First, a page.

When I was a child, we’d lived on the edge of some woods,
Slightly hilly land, crossed with the odd stream or cowpath.
I’d walked there frequently, aimlessly,
Throwing the occasional stone here and there
(Skimming the smaller ones off the surface of the creek,
Displacing mosquitoes and dragonflies,
The larger rocks reserved for thickets of trees,
Rewarding me with a rich thwack if the missile found its target.)
Once I had tossed a great gray projectile
(All but shot-put sized, probably nicked and nibbled
By fossilized trilobites on its edges)
Into a stand of old horse chestnuts,
But the sound that emerged was not the woody report expected,
But an anguished and almost astounded cry,
Nearly human in its astonishment and pain.
I’d winged (more than that, in truth **** near killed)
A hawk sitting inexplicably low in the branches.
In my panic and puzzlement, I’d wrapped the bird in my jacket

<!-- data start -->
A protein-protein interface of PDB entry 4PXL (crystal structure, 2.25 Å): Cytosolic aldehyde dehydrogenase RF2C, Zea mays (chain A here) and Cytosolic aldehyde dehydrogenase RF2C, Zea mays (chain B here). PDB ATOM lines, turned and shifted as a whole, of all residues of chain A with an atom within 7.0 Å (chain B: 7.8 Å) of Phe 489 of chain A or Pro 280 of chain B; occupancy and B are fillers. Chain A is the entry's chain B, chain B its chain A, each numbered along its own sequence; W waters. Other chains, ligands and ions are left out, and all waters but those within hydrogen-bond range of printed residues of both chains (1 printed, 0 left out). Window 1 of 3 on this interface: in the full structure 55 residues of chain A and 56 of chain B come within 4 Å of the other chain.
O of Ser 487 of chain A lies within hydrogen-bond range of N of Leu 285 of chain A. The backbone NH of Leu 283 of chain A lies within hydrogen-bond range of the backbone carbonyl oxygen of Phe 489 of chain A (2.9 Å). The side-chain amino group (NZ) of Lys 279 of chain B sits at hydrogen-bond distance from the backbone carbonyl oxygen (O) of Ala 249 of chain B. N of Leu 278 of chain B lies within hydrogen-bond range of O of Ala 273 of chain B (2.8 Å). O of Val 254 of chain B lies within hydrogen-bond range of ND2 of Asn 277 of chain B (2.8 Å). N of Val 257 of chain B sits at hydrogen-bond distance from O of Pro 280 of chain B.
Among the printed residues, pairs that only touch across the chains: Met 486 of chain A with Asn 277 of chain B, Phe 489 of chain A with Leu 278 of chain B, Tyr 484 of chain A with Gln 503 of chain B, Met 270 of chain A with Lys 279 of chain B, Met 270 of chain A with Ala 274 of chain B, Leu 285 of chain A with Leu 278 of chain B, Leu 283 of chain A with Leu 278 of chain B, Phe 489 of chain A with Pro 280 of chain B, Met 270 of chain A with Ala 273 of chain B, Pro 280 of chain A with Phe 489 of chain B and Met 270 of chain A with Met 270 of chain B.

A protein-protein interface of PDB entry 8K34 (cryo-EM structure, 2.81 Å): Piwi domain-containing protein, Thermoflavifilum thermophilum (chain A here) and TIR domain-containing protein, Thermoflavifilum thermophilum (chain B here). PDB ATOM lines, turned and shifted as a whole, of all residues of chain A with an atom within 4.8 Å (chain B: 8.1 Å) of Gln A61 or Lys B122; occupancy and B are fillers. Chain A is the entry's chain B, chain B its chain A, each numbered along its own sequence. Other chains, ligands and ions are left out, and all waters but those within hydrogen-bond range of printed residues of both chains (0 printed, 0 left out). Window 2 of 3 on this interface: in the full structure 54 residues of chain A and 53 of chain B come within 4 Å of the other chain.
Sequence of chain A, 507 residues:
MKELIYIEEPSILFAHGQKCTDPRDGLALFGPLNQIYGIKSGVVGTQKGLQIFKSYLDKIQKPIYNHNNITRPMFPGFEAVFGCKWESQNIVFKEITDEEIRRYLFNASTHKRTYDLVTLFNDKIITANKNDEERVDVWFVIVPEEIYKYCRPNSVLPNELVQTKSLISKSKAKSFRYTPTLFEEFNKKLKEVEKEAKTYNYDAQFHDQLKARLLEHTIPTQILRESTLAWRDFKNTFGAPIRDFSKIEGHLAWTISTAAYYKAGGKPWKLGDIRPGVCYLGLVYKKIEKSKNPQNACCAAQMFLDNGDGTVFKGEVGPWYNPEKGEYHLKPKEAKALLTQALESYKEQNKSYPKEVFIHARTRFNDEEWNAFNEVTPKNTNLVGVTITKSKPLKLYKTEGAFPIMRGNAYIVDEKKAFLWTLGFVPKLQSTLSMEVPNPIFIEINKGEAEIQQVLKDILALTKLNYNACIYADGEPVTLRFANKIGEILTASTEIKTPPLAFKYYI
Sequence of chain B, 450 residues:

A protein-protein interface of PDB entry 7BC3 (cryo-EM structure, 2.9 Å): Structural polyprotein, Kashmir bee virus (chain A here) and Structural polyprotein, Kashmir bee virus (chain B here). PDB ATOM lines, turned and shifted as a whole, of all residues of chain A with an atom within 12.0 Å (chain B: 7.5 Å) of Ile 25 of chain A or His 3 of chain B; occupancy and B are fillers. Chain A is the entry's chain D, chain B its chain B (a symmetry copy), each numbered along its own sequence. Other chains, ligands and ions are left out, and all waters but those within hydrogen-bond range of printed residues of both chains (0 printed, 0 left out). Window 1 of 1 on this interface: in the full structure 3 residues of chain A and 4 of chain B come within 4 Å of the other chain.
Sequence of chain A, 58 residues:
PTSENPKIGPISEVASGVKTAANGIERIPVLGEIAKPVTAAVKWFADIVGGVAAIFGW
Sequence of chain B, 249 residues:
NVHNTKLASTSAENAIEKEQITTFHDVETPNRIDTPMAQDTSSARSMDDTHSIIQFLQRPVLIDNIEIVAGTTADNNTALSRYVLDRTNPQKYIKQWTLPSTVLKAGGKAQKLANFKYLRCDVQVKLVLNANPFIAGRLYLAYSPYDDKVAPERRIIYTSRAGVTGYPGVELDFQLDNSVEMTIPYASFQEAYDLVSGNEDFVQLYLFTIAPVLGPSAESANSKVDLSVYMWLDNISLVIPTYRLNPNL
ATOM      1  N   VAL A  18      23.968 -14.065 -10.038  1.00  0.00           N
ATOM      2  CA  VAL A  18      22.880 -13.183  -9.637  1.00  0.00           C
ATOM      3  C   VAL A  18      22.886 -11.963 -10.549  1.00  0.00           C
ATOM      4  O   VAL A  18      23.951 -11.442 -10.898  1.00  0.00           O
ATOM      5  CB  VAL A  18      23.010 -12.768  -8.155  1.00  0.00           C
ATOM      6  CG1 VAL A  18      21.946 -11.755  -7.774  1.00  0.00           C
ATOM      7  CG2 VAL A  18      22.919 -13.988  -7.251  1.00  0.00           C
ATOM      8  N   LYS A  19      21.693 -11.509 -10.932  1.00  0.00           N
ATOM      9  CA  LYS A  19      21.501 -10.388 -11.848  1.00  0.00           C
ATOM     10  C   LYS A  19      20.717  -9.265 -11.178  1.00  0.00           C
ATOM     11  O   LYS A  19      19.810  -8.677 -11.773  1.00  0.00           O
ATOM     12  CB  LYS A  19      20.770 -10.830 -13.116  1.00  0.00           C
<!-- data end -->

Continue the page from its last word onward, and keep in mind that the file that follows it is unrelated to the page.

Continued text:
(The hawk all but shredding its lining,
Adding to my mother’s already fervent agitation
Over having a wild bird in her kitchen not destined for the oven)
And taken it home, where we’d put it in a cage
(Not a bird cage per se, but the old crate for our dog
Who had wandered into these woods
A few months before when she’d sensed her time was at hand)
Where it sat silently for a couple of days,
Refusing food, water, or any other succor,
Simply staring at us with a searing look conveying a hatred
Which transcended species, language,
Any and all experience a child may have been privy to,
As, in those fresh-scrubbed, clean-linen days of youth,
I had nothing of the hawk’s knowledge of cages.
As an aside, if you ain't readin' Masters, you ain't readin'.